If you are bidding for a company the letter of authority must be on company letterhead and the ABN will be recorded as the company’s proof of identity.
Proof of Identity
To register, you must present a card or document issued by a government or financial institution, that shows your name and address, for example:
Driver’s licence or learner’s permit (this is the most common form of ID used)
Vehicle registration paper
Council rates notice
If you do not have this kind of proof of identity, you can use two documents that together show your name and address. Documents showing your name can include passport, Medicare card, ATM or credit card and Birth Certificate. Show one of these with one of the following that confirms your address, eg utilities bill, real estate rental agreement or statutory declaration stating your address.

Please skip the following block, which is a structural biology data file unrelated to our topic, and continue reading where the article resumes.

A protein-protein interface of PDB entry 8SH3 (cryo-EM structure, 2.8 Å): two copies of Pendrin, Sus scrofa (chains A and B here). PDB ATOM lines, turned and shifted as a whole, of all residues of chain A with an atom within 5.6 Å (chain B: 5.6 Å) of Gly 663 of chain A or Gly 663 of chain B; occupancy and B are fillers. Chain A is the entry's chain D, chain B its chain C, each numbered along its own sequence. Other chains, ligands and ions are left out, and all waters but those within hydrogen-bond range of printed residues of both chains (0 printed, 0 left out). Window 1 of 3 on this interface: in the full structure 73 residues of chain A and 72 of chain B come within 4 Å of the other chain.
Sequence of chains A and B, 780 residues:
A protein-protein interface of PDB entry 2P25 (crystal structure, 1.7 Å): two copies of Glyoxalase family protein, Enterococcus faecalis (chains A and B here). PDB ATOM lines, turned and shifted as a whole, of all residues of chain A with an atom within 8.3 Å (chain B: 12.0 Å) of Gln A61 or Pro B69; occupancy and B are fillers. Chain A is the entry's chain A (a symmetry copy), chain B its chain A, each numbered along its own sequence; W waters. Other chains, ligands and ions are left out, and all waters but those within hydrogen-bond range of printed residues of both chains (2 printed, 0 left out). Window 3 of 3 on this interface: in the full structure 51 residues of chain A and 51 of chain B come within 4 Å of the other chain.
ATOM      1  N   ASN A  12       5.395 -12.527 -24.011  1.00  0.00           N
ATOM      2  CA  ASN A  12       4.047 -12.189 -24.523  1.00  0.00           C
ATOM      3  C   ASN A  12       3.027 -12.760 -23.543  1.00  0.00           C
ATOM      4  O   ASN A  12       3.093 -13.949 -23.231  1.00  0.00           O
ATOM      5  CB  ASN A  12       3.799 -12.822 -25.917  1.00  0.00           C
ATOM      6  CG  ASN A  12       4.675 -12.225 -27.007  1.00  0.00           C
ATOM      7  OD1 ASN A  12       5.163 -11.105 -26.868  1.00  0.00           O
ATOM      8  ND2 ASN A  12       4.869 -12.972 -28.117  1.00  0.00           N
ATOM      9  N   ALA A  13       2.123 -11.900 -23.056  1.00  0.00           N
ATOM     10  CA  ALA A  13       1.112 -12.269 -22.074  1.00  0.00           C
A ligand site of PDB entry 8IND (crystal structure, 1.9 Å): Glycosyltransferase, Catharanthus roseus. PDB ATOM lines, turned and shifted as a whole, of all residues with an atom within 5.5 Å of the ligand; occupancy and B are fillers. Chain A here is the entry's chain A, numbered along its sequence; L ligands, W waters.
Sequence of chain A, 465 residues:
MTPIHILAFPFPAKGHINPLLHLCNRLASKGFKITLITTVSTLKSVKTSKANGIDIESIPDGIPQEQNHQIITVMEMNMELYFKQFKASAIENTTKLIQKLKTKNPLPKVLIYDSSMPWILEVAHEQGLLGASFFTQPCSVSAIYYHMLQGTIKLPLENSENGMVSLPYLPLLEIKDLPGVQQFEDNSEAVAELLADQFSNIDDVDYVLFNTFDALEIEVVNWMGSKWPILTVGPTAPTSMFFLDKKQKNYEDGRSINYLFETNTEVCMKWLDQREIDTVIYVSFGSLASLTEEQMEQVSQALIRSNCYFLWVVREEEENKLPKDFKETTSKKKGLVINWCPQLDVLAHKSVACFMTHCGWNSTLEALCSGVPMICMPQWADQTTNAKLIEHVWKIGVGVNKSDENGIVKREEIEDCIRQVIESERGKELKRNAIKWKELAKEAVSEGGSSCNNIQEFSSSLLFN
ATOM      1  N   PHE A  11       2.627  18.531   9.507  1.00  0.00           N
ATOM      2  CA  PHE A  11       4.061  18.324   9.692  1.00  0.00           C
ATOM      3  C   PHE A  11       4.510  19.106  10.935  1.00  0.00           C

When to Register
You can register with us at any time prior to the Auction. Most people register on the day itself at the Auction or you can pre-register beforehand.
If you pre-register, you will still need to show the agent your proof of identity on Auction day. The agent will then give you your bidder’s number.
What Happens at Registration
When we register you, we will write your name, address and the number of your proof of identity in the Bidder’s Record and, if you are bidding for someone else or a company, their name address and proof of identity details.
We will then give you a bidder number which you must hold up and show the Auctioneer each time you make a bid.
What if I Arrive at the Auction Late?
If you arrive after the Auction has started and wish to bid you will need to quickly register or present your proof of identity if you have pre-registered.
As soon as you have a bidder’s number, the auctioneer can accept your bids.